Derek Dooley's tenure at Tennessee hasn't been what Vols fans were expecting when he was hired prior to the 2010 season. The lack of success isn't due to a lack of effort.
According to a report by Dave Hooker of ESPN.com, Tennessee was the only school in the country to report recruiting expenses over the $1 million mark ($1.4 million) during the 2011 fiscal year. It was the second straight season that the Vols spent more than $1 million in recruiting.
What did that buy them?
An average SEC recruiting ranking of 6.3 over the last three years, according to 247Sports.com's rankings, an 11-14 (4-12 SEC) record over the last two seasons and a coach who's on one of the hottest seats in America.
Will Derek Dooley be Tennessee's head coach in 2013?
Those numbers suggest that the coaching staff isn't getting the return on its investment on the recruiting trail, and the records indicate that the coaching staff is not developing the talent that it does get on campus.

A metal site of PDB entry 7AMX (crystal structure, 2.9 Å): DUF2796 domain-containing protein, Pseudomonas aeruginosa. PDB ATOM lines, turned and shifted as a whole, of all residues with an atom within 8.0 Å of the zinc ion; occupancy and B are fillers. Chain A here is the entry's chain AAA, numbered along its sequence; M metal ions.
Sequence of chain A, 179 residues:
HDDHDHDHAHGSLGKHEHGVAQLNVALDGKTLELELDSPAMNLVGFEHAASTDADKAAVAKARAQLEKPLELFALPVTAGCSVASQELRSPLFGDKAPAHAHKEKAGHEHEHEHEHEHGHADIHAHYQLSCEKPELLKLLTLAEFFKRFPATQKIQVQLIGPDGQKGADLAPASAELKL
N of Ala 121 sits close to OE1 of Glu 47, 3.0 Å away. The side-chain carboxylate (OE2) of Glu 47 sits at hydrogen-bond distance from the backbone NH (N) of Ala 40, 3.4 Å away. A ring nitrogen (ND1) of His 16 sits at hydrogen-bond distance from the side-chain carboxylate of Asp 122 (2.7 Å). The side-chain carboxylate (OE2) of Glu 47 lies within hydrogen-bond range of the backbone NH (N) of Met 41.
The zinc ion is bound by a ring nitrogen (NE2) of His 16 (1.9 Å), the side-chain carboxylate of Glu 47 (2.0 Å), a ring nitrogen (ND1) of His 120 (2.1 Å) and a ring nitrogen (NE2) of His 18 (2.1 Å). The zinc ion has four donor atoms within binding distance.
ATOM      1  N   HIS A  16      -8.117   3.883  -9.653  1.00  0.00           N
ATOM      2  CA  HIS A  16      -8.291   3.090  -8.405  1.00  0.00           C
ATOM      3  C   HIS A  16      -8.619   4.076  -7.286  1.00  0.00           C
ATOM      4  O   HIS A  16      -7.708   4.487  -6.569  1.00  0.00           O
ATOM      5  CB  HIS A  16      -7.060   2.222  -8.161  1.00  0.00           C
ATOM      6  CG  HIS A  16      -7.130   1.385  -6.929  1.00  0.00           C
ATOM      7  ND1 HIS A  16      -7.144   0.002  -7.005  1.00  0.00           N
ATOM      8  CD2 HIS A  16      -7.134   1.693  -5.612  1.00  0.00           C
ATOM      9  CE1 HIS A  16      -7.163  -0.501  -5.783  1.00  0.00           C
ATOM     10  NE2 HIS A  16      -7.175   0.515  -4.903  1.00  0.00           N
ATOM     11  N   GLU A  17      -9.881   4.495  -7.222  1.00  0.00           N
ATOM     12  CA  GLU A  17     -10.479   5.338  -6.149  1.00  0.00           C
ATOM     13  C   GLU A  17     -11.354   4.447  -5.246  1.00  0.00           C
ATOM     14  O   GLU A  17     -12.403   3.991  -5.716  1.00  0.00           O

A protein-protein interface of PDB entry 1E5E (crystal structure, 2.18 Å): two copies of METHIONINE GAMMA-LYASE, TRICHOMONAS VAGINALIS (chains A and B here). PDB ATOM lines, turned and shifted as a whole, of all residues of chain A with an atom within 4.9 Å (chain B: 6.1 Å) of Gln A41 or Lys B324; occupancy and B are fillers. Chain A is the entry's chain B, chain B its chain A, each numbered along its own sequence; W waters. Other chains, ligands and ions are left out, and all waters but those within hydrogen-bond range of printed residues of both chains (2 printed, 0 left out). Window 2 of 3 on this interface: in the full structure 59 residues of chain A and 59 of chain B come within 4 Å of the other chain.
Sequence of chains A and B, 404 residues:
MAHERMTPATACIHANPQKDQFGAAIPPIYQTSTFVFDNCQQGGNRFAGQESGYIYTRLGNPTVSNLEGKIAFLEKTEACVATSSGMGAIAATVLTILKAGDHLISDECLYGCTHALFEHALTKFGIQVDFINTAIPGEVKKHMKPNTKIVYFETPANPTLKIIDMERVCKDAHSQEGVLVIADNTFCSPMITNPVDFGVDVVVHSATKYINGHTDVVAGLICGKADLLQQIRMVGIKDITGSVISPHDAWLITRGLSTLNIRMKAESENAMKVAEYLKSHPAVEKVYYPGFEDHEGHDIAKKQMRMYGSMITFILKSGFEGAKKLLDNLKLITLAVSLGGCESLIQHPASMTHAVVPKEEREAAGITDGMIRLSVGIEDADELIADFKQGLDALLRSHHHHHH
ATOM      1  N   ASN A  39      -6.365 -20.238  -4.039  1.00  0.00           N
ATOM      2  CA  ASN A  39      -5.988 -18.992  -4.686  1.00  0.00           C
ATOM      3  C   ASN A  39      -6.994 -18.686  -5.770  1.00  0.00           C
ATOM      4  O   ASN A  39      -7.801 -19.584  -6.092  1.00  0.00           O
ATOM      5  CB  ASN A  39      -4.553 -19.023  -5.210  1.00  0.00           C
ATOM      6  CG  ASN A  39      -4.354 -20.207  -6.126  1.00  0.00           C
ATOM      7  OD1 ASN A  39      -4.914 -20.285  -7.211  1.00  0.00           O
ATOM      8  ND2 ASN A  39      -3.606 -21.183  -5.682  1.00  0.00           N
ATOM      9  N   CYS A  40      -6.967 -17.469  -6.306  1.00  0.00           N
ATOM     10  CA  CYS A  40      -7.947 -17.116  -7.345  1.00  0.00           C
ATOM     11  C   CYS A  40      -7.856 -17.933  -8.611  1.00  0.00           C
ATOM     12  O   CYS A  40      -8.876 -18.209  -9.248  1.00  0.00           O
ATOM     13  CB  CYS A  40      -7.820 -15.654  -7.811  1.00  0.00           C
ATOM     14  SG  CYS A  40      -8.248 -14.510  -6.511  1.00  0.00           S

So is it worth it?
It certainly doesn't appear to be.
Tennessee's problems last year stem from the loss of wide receiver Justin Hunter early in the season and quarterback Tyler Bray midway through the season more than anything else, but the bottom line doesn't lie.
On top of the woes with its recruiting budget, David Climer of The Tennessean reported in May that Tennessee's season ticket sales are down for the third straight year.
Dooley's record isn't going to buy him much more time on Rocky Top, and the fact that his staff hasn't returned Tennessee's investment on the recruiting trail can only accelerate that process.